In early June the Consumer Financial Protection Bureau released its proposed rule to regulate payday lenders and other forms of credit, preempting existing payday lending regulations already in place in 36 states. This proposal, spanning an unbelievably convoluted 1,334 pages, was seemingly written to end what the bureau believes is an abusive product specifically designed to ensnare consumers in cycles of debt.
Unfortunately, the proposed rule is evidence the bureau repeatedly failed to perform the due diligence required to study how states like Colorado have worked in this area to create a balanced regulatory framework that both protects consumers from true predatory lending and maintains their ability to access short-term credit.
Credit access continues to be a crucial issue for low- and moderate-income Americans as well as the millions of unbanked and underbanked in this country. According to a study by the Federal Reserve published in May 2015, close to half of all American households do not have $400 available in case of an emergency. Short-term, small-dollar credit oftentimes is that bridge for an unforeseen expense, whether it is a medical bill or car repair, or can be used by an hourly worker that did not get enough shifts to cover all the monthly expenses.
It is vital to understand both the product and borrowers in this context when discussing regulating small-dollar lending. Thankfully, Colorado undertook the effort necessary to strike the appropriate balance between consumer protections and access to affordable credit when crafting its small-dollar lending regulations.
In 2010, the Colorado state legislature passed a bipartisan set of reforms designed to increase protections for consumers while also ensuring the viability of lenders and access to credit. This was the state's second attempt at passing legislation to meet this objective. A previous law passed in 2007 failed to achieve these desired goals but proved to be a useful learning experience in what does and does not work. The 2010 law replaced the two-week loan with a six-month installment loan, requiring more time for the loan to be paid back and spreading costs over the life of the loan. Other reforms also created protections for borrowers' checking accounts, prohibited excessive costs and ensured early repayment was not penalized.
These changes have proven to be a success for Coloradans. According to data from the Colorado Attorney General's Office, industry abuses have fallen, consumer complaints have fallen, and although the industry experienced some consolidation, it has remained viable without limiting consumer access to credit.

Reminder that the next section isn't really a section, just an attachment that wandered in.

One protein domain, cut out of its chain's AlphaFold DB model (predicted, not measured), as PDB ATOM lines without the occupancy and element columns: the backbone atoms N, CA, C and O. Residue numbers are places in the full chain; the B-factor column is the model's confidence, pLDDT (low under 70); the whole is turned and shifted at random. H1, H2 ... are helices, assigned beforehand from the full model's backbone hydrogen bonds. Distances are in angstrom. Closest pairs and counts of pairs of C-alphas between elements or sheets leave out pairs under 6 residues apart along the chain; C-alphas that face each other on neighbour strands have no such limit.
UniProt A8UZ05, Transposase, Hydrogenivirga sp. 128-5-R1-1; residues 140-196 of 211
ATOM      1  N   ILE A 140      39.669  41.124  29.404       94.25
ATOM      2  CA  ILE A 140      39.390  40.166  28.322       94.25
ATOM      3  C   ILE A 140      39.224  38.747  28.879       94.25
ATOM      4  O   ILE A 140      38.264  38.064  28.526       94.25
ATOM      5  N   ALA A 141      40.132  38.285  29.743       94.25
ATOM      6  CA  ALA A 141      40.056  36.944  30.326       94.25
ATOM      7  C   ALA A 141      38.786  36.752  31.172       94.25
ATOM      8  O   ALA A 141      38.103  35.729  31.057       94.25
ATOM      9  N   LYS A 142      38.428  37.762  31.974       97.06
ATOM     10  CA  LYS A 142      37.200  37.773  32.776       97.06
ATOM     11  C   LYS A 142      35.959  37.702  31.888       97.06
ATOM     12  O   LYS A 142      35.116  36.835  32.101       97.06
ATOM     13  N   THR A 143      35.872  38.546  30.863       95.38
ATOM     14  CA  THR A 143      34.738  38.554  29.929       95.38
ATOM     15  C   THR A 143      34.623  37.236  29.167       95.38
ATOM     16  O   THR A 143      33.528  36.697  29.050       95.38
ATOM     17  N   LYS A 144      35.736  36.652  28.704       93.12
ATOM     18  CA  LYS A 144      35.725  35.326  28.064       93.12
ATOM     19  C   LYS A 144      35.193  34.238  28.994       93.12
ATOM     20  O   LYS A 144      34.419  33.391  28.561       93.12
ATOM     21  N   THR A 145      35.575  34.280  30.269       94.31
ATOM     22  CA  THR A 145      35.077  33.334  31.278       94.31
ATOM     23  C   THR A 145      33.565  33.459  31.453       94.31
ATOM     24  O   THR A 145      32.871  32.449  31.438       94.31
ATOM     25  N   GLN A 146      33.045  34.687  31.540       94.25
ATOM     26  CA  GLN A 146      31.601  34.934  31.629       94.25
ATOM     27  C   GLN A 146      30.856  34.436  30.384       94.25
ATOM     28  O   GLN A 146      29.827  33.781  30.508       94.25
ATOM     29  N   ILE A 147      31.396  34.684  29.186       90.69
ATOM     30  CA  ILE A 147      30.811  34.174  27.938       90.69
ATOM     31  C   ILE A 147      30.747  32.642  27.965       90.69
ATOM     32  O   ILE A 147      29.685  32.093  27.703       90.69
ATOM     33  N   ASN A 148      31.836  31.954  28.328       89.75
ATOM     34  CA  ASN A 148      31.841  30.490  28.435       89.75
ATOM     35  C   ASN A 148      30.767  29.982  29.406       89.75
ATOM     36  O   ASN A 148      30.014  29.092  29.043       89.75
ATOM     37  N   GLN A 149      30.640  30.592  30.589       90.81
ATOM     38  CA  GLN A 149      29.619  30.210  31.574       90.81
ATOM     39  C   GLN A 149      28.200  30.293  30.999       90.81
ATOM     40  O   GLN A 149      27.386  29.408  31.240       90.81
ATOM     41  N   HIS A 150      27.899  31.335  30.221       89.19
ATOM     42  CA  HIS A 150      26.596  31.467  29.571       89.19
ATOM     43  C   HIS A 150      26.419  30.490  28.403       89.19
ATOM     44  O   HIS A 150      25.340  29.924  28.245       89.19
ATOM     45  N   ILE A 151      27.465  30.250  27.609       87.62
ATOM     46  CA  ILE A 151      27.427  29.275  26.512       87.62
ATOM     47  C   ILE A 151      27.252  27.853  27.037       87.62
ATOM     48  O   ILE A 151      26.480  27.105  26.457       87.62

The new reforms also combated the issue of "debt traps." In 2009, about 61% of all payday loans in Colorado were "refinance-type" transactions, either a renewed loan or a new loan originated on the same day an old loan was paid off. However, the Attorney General's Office reported that in 2012 all small-dollar loans originated were "new," meaning they were not refinanced or renewed. The Pew Charitable Trusts released a brief in 2014 applauding Colorado's efforts and championing the reforms as the model on which to base future regulatory efforts. Pew's research showed that Colorado's new law produced $42 million more in cost savings for borrowers than in the previous law, while cutting bounced-check fees from lenders by more than half.
Unfortunately, the bureau's proposed rulemaking for small-dollar loans would override all of Colorado's successful reforms.
The impetus for this rule, presumably, is that the CFPB does not approve of states' current efforts in this area. During a February hearing for the House Financial Services subcommittee on financial institutions and consumer credit, CFPB Acting Deputy Director David Silberman testified that the purpose of the rulemaking is to address "gaps" in state laws regulating payday lending. One of these gaps, according to the proposed rulemaking, is instituting ability-to-repay requirements for lenders. Ignoring the presumption that lenders are engaging in a fundamentally flawed business model of lending to borrowers that cannot repay, these burdensome requirements would negatively impact the lending process. Instituting regulations for small-dollar, short-term loans that mirror mortgage requirements will not only drive up prices for lenders and borrowers, but it will also unnecessarily elongate the lending process.
This rulemaking only demonstrates once again that the bureau does not understand the product and consumer needs. A more expensive, lengthy lending process does not work for emergency credit situations and will ultimately drive vulnerable consumers to unregulated online lenders where they will be a prime target for scams or at risk for identity theft.
Left unchanged, the CFPB's current proposal will disproportionately harm the 12 million people who use small-dollar loans to cover unanticipated emergency expenses in instances where they would otherwise lose their financial footing. The final rule should accommodate states, like Colorado, that have already successfully achieved a balanced regulatory framework for safe, small-dollar, short-term loans. For this reason I introduced the ACCESS Act — legislation that would create a waiver program for states fearful that the CFPB's regulation will preempt their own efforts to regulate short-term credit. The legislation allows states and federally recognized Indian tribes to obtain a five-year waiver from any CFPB rule regulating payday, vehicle title or any other small-dollar loans.
It is my hope that the House moves swiftly to pass the ACCESS Act, because left unchanged, the bureau's proposal will only deepen the struggles of Americans who are already suffering from the lack of access to financial services that has been created by federal overregulation.
Rep. Scott Tipton, R-Colo., is a member of the House Financial Services Committee.